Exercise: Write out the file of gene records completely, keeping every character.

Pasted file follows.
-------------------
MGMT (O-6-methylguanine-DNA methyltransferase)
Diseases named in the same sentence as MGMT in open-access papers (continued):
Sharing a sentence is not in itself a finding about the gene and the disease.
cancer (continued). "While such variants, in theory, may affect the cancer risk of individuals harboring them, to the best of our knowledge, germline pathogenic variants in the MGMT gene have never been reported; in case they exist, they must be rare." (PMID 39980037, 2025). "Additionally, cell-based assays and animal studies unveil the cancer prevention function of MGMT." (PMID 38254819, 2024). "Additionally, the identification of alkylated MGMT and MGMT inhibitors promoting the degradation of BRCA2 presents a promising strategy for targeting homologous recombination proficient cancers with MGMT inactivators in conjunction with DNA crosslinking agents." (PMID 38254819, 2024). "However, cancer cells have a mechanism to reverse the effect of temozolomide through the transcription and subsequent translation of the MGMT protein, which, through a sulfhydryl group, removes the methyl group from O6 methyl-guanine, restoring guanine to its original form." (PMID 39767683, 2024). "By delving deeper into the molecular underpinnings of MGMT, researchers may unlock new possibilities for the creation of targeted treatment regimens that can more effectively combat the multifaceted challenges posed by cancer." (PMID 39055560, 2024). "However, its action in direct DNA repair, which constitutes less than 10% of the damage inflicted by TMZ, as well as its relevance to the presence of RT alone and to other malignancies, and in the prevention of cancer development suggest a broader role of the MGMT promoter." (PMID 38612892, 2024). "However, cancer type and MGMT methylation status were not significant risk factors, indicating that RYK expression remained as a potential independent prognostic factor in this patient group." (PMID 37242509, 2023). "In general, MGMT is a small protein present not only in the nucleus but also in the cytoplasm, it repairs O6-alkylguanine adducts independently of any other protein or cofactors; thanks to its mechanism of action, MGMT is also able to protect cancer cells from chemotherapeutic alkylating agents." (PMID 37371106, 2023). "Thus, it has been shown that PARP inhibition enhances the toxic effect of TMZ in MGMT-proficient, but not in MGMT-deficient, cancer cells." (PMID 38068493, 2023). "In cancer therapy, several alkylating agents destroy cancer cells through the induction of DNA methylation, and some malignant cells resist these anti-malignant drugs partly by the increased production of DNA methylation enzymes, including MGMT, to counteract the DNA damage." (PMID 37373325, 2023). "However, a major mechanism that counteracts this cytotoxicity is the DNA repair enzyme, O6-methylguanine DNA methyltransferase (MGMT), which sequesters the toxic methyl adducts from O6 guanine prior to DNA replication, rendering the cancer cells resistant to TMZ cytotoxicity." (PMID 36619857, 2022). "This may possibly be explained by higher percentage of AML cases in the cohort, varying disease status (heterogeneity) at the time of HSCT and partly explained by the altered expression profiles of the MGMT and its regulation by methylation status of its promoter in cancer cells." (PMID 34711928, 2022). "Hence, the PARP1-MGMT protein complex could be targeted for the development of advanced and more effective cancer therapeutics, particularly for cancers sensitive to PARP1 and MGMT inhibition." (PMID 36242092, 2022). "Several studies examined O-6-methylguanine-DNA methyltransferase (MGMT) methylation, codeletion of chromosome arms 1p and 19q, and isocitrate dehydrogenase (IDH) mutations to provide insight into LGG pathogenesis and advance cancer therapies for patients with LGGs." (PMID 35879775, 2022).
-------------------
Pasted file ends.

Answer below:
MGMT (O-6-methylguanine-DNA methyltransferase)
Diseases named in the same sentence as MGMT in open-access papers (continued):
Sharing a sentence is not in itself a finding about the gene and the disease.
cancer (continued). "While such variants, in theory, may affect the cancer risk of individuals harboring them, to the best of our knowledge, germline pathogenic variants in the MGMT gene have never been reported; in case they exist, they must be rare." (PMID 39980037, 2025). "Additionally, cell-based assays and animal studies unveil the cancer prevention function of MGMT." (PMID 38254819, 2024). "Additionally, the identification of alkylated MGMT and MGMT inhibitors promoting the degradation of BRCA2 presents a promising strategy for targeting homologous recombination proficient cancers with MGMT inactivators in conjunction with DNA crosslinking agents." (PMID 38254819, 2024). "However, cancer cells have a mechanism to reverse the effect of temozolomide through the transcription and subsequent translation of the MGMT protein, which, through a sulfhydryl group, removes the methyl group from O6 methyl-guanine, restoring guanine to its original form." (PMID 39767683, 2024). "By delving deeper into the molecular underpinnings of MGMT, researchers may unlock new possibilities for the creation of targeted treatment regimens that can more effectively combat the multifaceted challenges posed by cancer." (PMID 39055560, 2024). "However, its action in direct DNA repair, which constitutes less than 10% of the damage inflicted by TMZ, as well as its relevance to the presence of RT alone and to other malignancies, and in the prevention of cancer development suggest a broader role of the MGMT promoter." (PMID 38612892, 2024). "However, cancer type and MGMT methylation status were not significant risk factors, indicating that RYK expression remained as a potential independent prognostic factor in this patient group." (PMID 37242509, 2023). "In general, MGMT is a small protein present not only in the nucleus but also in the cytoplasm, it repairs O6-alkylguanine adducts independently of any other protein or cofactors; thanks to its mechanism of action, MGMT is also able to protect cancer cells from chemotherapeutic alkylating agents." (PMID 37371106, 2023). "Thus, it has been shown that PARP inhibition enhances the toxic effect of TMZ in MGMT-proficient, but not in MGMT-deficient, cancer cells." (PMID 38068493, 2023). "In cancer therapy, several alkylating agents destroy cancer cells through the induction of DNA methylation, and some malignant cells resist these anti-malignant drugs partly by the increased production of DNA methylation enzymes, including MGMT, to counteract the DNA damage." (PMID 37373325, 2023). "However, a major mechanism that counteracts this cytotoxicity is the DNA repair enzyme, O6-methylguanine DNA methyltransferase (MGMT), which sequesters the toxic methyl adducts from O6 guanine prior to DNA replication, rendering the cancer cells resistant to TMZ cytotoxicity." (PMID 36619857, 2022). "This may possibly be explained by higher percentage of AML cases in the cohort, varying disease status (heterogeneity) at the time of HSCT and partly explained by the altered expression profiles of the MGMT and its regulation by methylation status of its promoter in cancer cells." (PMID 34711928, 2022). "Hence, the PARP1-MGMT protein complex could be targeted for the development of advanced and more effective cancer therapeutics, particularly for cancers sensitive to PARP1 and MGMT inhibition." (PMID 36242092, 2022). "Several studies examined O-6-methylguanine-DNA methyltransferase (MGMT) methylation, codeletion of chromosome arms 1p and 19q, and isocitrate dehydrogenase (IDH) mutations to provide insight into LGG pathogenesis and advance cancer therapies for patients with LGGs." (PMID 35879775, 2022).